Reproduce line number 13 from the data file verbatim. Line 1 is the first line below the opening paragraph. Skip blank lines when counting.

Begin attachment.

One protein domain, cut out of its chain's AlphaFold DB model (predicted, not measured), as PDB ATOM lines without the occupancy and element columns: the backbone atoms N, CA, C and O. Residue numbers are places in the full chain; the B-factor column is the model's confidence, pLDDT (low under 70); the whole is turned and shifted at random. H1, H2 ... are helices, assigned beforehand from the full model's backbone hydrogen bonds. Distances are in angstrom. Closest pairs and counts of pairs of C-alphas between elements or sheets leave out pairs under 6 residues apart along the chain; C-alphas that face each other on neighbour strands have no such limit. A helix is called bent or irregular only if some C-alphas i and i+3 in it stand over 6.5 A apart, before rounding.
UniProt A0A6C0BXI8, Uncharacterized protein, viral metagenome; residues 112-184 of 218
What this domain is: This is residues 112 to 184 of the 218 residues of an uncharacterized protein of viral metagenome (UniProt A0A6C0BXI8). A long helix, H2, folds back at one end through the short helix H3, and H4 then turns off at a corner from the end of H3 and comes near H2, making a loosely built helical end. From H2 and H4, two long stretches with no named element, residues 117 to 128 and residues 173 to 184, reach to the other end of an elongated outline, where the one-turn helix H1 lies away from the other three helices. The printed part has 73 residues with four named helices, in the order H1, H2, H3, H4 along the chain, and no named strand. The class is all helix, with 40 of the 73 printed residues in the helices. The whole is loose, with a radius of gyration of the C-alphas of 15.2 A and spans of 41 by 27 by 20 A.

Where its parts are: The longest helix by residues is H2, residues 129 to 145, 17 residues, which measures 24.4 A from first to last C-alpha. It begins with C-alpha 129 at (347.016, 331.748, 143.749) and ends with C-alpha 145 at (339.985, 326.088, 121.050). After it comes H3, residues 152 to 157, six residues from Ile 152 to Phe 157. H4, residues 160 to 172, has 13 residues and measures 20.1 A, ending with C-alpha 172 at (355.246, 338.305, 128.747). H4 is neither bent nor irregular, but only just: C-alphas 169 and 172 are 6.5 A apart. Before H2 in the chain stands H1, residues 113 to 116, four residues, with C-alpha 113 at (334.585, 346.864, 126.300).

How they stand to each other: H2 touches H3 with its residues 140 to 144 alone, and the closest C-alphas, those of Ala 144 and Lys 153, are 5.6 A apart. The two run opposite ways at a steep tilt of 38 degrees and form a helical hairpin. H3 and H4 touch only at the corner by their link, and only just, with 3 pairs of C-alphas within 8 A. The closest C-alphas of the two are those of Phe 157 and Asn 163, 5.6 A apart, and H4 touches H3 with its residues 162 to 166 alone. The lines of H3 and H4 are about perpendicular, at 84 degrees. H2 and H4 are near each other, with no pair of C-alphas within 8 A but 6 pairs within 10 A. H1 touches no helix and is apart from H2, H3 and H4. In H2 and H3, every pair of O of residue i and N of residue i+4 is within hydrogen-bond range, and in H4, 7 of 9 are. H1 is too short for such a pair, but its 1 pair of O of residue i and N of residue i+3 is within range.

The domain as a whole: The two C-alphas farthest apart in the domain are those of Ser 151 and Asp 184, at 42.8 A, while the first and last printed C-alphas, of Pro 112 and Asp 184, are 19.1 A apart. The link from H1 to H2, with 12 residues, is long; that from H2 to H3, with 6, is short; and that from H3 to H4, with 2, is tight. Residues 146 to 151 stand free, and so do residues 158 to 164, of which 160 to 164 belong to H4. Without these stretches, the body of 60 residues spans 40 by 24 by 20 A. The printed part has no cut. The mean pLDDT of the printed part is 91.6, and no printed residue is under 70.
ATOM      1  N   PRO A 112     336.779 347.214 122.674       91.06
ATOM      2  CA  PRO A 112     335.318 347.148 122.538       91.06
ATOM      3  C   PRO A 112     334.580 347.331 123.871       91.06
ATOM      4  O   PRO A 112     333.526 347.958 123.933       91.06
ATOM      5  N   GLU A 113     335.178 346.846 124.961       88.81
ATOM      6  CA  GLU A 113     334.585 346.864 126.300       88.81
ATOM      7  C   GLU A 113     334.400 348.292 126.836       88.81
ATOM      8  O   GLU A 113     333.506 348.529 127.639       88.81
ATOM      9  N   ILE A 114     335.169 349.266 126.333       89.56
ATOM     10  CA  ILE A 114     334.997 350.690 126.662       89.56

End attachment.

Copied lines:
ATOM      8  O   GLU A 113     333.506 348.529 127.639       88.81